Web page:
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I found from this posting on Stackoverflow, if you just wanted to get a list of corresponding files whose content differs, then you could execute:

diff  --brief --recursive dir1/ dir2/

...and trying this myself, this gives a nice little list of files whose content is different.

But if I have made a backup of an original filesystem (assume BIG filesystems, 2TB for example), and I wanted to check if the backup is the same as the original (eg. I want to check if the backup is successful), what should I run, if I am only interested in which files are NOT available on either side? I want something that checks directory trees FAST (not checking contents).

Although comparing the filesize does not give an absolute indication on whether the backed-up file is different, comparing that and other non-filecontent metadata during the comparison command would help.

(My apologies for reposting a very similar question, but I noticed a user arguing that the question was perhaps off-topic, so would this question definitely be on stackoverflow.)

Any experience about this?

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4  
take a look at rsync with dryrun and verbose options? –  lVlint67 Sep 13 '13 at 17:10

3 Answers 3

up vote 3 down vote accepted

A non-rsync solution that checks modification time and file size:

diff <(find dir1 -mindepth 1 -printf '%P %t %s\n' | sort) <(find dir2 -mindepth 1 -printf '%P %t %s\n' | sort) | grep -E '^[<>]'

Example output:

> bar Sat Sep 14 11:52:33.0544384394 2013 91
< foo Fri Sep 13 17:58:21.0213671425 2013 445
> foo Sun Sep  8 23:01:02.0355432619 2013 347

Shows that foo has been modified in dir1 and bar only exists in dir2.

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This is great, but I'm only interested in seeing the files that are different? What would the diff flags for that be? I had a look at man diff, and I wanted something --brief, but it only gave me a message saying that the dirs were different –  Florian Mertens Sep 14 '13 at 15:18
    
Answer edited: I added output cleanup to the command, and an output example. –  Changaco Sep 14 '13 at 21:33

You don't tell us what backup solution you use, but almost all real backup programs have a "verify" mode. (A "real" backup tool in this context being something like Bacula, software expressly designed for backup and restore).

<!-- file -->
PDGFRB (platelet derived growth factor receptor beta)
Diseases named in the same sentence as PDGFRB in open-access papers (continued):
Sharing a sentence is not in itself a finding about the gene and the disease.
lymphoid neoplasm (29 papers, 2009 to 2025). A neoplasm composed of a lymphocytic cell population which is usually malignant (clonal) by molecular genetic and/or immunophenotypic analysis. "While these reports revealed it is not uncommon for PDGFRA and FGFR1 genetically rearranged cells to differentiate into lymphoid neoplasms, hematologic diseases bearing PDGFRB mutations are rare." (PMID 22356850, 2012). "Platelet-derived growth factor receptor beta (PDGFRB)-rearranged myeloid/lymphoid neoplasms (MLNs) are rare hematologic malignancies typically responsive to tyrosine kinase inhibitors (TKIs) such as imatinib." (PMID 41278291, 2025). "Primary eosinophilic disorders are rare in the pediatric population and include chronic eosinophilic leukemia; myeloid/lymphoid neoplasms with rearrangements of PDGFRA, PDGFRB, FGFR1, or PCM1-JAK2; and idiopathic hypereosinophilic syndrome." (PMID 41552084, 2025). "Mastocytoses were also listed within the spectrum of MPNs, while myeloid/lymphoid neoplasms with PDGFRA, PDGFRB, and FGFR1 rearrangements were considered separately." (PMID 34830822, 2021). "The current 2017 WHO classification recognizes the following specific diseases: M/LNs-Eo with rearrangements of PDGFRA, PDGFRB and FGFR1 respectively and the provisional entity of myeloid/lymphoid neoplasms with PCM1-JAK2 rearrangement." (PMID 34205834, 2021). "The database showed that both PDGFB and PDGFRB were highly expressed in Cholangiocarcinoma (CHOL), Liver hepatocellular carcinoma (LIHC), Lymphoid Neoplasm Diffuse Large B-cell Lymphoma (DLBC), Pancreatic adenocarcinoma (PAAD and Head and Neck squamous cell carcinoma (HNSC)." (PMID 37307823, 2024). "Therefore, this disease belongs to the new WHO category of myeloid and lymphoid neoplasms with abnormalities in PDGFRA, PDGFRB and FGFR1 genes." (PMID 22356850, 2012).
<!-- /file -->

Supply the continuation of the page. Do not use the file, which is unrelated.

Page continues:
All other things being equal I would suggest using real backup software, and its built-in verification tools.


All other things NOT being equal, rsync -nav --delete <backup> <original> would be my suggestion.
This does check contents, and will tell you about extra files, different files, and missing files. It's not as in-depth (slow) as a diff, and the -n means it won't actually touch the filesystem.

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I don't think it does check contents, rsync's default mode checks modification time & size. –  Changaco Sep 13 '13 at 18:16
    
@Changaco that is correct rsync only looks at timestamps and sizes. The question specifically mentions that checking the contents is not required. –  Zoredache Sep 13 '13 at 18:36
    
This gives an enormous output! Also: Assume no backup solution was used, just plain cp dir1 dir2. –  Florian Mertens Sep 14 '13 at 15:20
    
Also, i know this is a dry-run and your suggested command does not delete anything, but it DOES make me nervous... it's a bit like dry running rm -rf / –  Florian Mertens Sep 14 '13 at 15:22
    
@FlorianMertens If you don't trust the tool, don't use it. (If you can't trust your tools in system administration you have larger problems. I routinely run that exact command to sanity-check syncs before performing them, and I wouldn't use rsync at all if there was a chance it wouldn't understand & respect -n) –  voretaq7 Sep 16 '13 at 15:30

Resulting from the answers above, I came up with the following little script, that I wanted to share:

# vi /bin/checkbackup

#!/bin/bash
echo "1/5: Checking source files..."
find "$1" -type f -printf "%P %s\n" | sort > ~/.checkbackup_files.tmp
echo "2/5: Comparing destination files..."
find "$2" -type f -printf "%P %s\n" | sort | diff - ~/.checkbackup_files.tmp
echo "3/5: Checking source directories..."
find "$1" -type d -printf "%P\n" | sort > ~/.checkbackup_dirs.tmp
echo "4/5: Comparing destination directories..."
find "$2" -type d -printf "%P\n" | sort | diff - ~/.checkbackup_dirs.tmp
echo "5/5: Cleaning up"
rm -f ~/.checkbackup_files.tmp
rm -f ~/.checkbackup_dirs.tmp

# chmod 755 /bin/checkbackup

Usage:

$ checkbackup /path/to/dir1 /path/to/dir2

No reports means the folder structure and names are the same, and that the files have same sizes and same names, without any missing.

Tested on 1.5TB directory trees on SATA2 5400rpm discs, it finishes at approximately 5mins.

This script is by no way finished, there are undoubtedly other, better, faster, and more in depth with more checks tools out there. But I thought I would share it anyway.

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Tip: If the report is enormous, run: $ checkbackup /path/to/dir1 /path/to/dir2 > ~/Results.txt Then: gedit ~/Results.txt to view it in a nicer editor (you can also use other command based tools, this is just how I could do it)... hope this helps anyone –  Florian Mertens Sep 15 '13 at 19:47

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